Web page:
The Great Man-Made River Project: Libya’s Achievement and NATO’s War Crimes
by Frances Thomas
September 5, 2011
September 1st is the anniversary of an event little known in the West. Today, twenty years on, the people who deserve to
be celebrating it, are instead enduring a war. Yet the achievement changed their lives greatly and merits recognition.
A tap was turned on in Libya. From an enormous ancient aquifer, deep below the Sahara Desert, fresh water began to flow
north through 1200 kilometres of pipeline to the coastal areas where 90% of Libyan people live, delivering around one
million cubic metres of pure water per day to the cities of Benghazi and Sirte.
Crowds gathered in the desert for the inaugural ceremony. Phase I of the largest civil engineering venture in the world,
the Great Man-made River Project, had been completed.
It was during the 1953 search for new oilfields in southern Libya that the ancient water aquifers were first discovered,
four huge basins with estimated capacities each ranging between 4,800 and 20,000 cubic kms. Yes, that’s cubic
kilometres. There is so much water that Libya had recently also offered it to Egypt for their needs.
After the bloodless revolution of 1969, also on September 1, the new government nationalised the oil companies and spent
much of the oil revenues to harness the supply of fresh water from the desert aquifers by putting in hundreds of bore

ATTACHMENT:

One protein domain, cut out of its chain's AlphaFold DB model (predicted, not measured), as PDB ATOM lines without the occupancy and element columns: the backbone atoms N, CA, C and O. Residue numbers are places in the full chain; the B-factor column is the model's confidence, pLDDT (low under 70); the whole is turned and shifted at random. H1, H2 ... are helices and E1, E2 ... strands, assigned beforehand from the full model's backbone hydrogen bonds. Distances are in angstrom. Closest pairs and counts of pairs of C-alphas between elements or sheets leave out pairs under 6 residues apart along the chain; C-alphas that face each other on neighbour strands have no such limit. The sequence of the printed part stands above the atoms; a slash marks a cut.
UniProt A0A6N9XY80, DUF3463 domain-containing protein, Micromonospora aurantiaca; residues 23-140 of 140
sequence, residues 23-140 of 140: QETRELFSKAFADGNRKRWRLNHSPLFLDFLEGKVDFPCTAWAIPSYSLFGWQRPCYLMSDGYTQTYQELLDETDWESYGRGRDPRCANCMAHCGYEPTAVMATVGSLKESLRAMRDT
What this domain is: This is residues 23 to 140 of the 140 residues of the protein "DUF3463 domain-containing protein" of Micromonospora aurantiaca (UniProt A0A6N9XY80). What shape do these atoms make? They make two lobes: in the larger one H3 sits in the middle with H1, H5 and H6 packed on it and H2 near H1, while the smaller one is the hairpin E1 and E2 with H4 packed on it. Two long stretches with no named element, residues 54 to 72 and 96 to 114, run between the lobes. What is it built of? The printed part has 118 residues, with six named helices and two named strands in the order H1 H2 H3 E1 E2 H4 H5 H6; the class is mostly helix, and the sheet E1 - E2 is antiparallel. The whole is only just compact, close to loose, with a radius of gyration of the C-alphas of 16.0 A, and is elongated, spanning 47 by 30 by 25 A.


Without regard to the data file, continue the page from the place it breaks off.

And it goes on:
wells. Muammar Gaddafi’s dream was to provide fresh water for everyone, and to turn the desert green, making Libya
self-sufficient in food production. He established large farms and encouraged the people to move to the desert. But many
preferred life on the coast and wouldn’t go.
So Gaddafi next conceived a plan to bring the water to the people. Feasibility studies were carried out by the Libyan
government in the seventies and in 1983 the Great Man-made River Authority was set up. The project began the following
year, fully funded by the Libyan government. The almost $30 billion cost to date has been without the need of any
international loans. Nor has there been any charge on the people, who do not pay for their reticulated water, which is
regarded in Libya to be a human right and therefore free.
GMMRP figures are staggering. The ‘rivers’ are a 4000-kilometre network of 4m diameter lined concrete pipes, buried
below the desert sands to prevent evaporation. There are 1300 wells, 500,000 sections of pipe, 3700 kms of haul roads,
and 250 million cubic metres of excavation. All material for the project was locally manufactured. Large reservoirs
provide storage, and pumping stations control the flow into the cities. The pipeline first reached Tripoli in 1996 and
when Phase V is completed, the water will allow about 155,000 hectares of land to be cultivated.
To achieve all this, construction work was tendered and many overseas companies, including from US, Korea, Turkey,
Britain, Japan and Germany took up contracts for each Phase, and some have worked for decades in Libya. The project has
not been without problems, including faulty materials and financial difficulties within some of the contracting firms.
Since the NATO air attacks on Libya began in March, most foreign nationals have returned home, including those employed